Many variants exist. The most commonly used involve adding a Q for queer or questioning (some variants, in fact, use two Qs to represent both of these groups), an A for asexual or allies (and sometimes 'S' for straight ally), an I for intersex, or a P for pansexual or polyamorous. Some even add an O for omnisexual or other.

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LGBT community

The LGBT community or GLBT community, also referred to as the gay community, is a loosely defined grouping of lesbian, gay, bisexual, transgender, LGBT organizations, and subcultures, united by a common culture and social movements. These communities generally celebrate pride, diversity, individuality, and sexuality. LGBT activists and sociologists see LGBT community-building as a counterbalance to heterosexism, homophobia, biphobia, transphobia, sexualism, and conformist pressures that exist in the larger society. The term pride or sometimes gay pride is used to express the LGBT community's identity and collective strength; pride parades provide both a prime example of the use and a demonstration of the general meaning of the term. The LGBT community is diverse in political affiliation. Not all people who are lesbian, gay, bisexual, or transgender consider themselves part of the LGBT community.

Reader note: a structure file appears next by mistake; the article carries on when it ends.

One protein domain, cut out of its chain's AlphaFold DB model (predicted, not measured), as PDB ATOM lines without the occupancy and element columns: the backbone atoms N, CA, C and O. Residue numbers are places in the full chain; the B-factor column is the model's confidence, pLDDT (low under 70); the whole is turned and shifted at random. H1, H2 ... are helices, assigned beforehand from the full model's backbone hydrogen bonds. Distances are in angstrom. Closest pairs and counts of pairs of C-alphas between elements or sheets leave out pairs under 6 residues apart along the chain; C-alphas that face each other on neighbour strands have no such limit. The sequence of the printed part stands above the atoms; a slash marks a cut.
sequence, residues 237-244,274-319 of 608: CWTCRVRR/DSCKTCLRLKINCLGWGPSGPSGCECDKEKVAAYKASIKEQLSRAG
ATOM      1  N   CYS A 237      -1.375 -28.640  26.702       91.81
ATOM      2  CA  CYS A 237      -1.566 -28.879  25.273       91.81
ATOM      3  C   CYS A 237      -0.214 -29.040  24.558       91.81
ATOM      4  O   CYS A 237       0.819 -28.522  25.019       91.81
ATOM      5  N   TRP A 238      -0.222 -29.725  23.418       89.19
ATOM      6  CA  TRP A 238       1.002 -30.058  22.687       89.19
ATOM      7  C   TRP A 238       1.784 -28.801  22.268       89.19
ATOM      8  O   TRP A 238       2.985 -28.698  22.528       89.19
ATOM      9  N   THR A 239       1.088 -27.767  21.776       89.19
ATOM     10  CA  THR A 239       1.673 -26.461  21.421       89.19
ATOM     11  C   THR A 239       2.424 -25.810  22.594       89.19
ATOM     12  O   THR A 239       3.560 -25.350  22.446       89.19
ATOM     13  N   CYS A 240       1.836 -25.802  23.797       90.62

Groups that may be considered part of the LGBT community include gay villages, LGBT rights organizations, LGBT employee groups at companies, LGBT student groups in schools and universities, and LGBT-affirming religious groups.

LGBT communities may organize themselves into, or support, movements for civil rights promoting LGBT rights in various places around the world.

Symbols